I was trying to wait on this blog, I promise I really was. The only reason I wanted to wait was because Minds hasn't publicly released they have moved and I wanted not to be the bad guy just once and promote something that I am very happy Minds is doing once again. But I guess I will be the bad guy and as so you have to read this little intro so the backlash is on me ;).
I was notified by email from my gitlab account about changes made before any other user told me. Minds admins and users already actively use the issue links, and last it is a public git.
So not long ago I wrote an article on community logging; highlighting key features and resources Minds was missing in its open source development process. It seems Minds didn’t like Taiga enough to move to them but has chosen Gitlab as a way to bring these resources to the community at large.
You can now easily get involved with the Minds development process in a couple ways and we will cover them shortly, but first we are going to bounce back to all the features we listed needed for Minds community development in our community logging blog. So below is formatted in the same way as the blog for community logging blog for feature only for Gitlab references.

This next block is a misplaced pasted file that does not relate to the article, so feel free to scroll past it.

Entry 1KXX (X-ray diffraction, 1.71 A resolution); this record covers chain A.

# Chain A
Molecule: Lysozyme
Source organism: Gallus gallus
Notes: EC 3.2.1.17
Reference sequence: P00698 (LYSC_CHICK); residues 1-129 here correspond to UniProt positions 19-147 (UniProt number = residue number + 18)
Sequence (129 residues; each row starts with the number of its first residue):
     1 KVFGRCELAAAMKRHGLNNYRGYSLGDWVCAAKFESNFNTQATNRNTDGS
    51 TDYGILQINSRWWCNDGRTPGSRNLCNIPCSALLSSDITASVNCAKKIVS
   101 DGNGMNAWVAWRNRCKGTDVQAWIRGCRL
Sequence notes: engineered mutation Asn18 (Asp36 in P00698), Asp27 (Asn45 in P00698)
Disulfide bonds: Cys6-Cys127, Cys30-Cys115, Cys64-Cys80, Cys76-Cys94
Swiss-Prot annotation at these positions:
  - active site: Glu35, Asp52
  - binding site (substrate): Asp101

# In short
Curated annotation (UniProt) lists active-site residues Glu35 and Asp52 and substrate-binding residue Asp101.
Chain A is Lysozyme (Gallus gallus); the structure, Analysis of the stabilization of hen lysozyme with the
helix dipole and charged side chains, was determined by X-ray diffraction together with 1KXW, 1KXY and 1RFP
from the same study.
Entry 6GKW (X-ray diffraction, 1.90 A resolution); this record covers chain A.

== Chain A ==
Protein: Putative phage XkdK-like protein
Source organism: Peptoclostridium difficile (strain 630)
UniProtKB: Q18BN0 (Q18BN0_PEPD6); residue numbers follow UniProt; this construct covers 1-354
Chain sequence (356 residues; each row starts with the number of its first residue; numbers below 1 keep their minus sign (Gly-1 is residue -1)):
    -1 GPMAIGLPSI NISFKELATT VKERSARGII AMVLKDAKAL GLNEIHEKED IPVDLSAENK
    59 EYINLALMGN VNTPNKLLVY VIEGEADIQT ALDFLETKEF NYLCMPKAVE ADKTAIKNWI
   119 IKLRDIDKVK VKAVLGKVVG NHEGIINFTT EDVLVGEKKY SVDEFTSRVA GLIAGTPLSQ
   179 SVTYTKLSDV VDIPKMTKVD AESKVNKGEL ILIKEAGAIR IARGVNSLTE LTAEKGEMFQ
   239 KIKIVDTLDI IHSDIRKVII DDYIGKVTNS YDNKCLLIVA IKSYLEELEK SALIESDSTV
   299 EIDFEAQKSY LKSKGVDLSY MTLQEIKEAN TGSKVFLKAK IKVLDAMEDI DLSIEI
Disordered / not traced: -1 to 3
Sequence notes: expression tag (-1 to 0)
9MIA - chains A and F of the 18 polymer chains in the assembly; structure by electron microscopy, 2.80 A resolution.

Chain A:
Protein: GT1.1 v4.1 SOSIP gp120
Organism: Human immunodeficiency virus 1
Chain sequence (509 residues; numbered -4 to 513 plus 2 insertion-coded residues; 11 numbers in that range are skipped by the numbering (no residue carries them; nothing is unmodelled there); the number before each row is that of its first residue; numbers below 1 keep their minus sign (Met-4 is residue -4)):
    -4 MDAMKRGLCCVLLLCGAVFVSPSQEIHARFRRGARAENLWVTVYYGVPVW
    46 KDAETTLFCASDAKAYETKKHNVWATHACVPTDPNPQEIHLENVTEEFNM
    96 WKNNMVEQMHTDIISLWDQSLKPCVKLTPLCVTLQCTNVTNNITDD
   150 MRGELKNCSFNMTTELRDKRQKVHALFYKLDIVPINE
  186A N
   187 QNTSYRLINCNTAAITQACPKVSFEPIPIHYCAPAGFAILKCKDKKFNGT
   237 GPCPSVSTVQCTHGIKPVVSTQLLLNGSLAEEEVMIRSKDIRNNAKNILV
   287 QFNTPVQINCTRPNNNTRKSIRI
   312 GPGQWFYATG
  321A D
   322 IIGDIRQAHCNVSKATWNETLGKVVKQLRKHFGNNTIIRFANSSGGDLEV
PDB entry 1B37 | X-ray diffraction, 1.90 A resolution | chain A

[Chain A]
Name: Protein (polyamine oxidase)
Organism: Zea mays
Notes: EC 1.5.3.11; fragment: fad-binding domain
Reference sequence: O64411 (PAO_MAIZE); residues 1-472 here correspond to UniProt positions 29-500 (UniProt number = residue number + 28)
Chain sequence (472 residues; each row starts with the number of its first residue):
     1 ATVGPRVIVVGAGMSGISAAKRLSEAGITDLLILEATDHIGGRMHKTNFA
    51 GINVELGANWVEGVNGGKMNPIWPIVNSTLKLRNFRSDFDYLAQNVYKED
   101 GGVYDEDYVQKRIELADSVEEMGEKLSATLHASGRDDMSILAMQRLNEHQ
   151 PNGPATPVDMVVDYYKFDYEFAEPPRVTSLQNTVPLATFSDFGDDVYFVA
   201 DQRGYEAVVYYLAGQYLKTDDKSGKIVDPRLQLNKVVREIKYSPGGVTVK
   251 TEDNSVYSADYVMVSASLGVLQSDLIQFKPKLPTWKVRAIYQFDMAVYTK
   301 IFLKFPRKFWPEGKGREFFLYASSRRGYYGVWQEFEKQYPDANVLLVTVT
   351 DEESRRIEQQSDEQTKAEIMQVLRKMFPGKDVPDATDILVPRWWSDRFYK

A way to separate features, bug and prioritize them in the system.
Minds is using Gitlab to log issues. This is a 3rd party system that is relayed to developers. To find out more about how this process works or ask more questions go here: https://about.gitlab.com/
Feature Request Taskboard:
You can also view things like milestones, analytics and more on Gitlab and of course have direct access to the git itself for the Minds code. These features are a great for the Minds development team as well as user involvement.
As I mentioned above a couple ways to get involved in helping are now available form creating your own Gitlab account and logging issues directly to the Minds code via easy to use templates, to open community's like MCOSI that has created a mirror of the Minds git and are more than happy to help guide you get involved in the contributing to the network and getting your contribution on the projects git in a team atmosphere.
Overall I think that Minds has made a great way to get the community involved in contributing to the network and this is a great improvement and move. I am sure Minds is as happy as I am that they finally have community logging!
Thanks as always for reading, feel free to drop a comment or question about this blog, and make sure to head over and check out all the features on Gitlab :)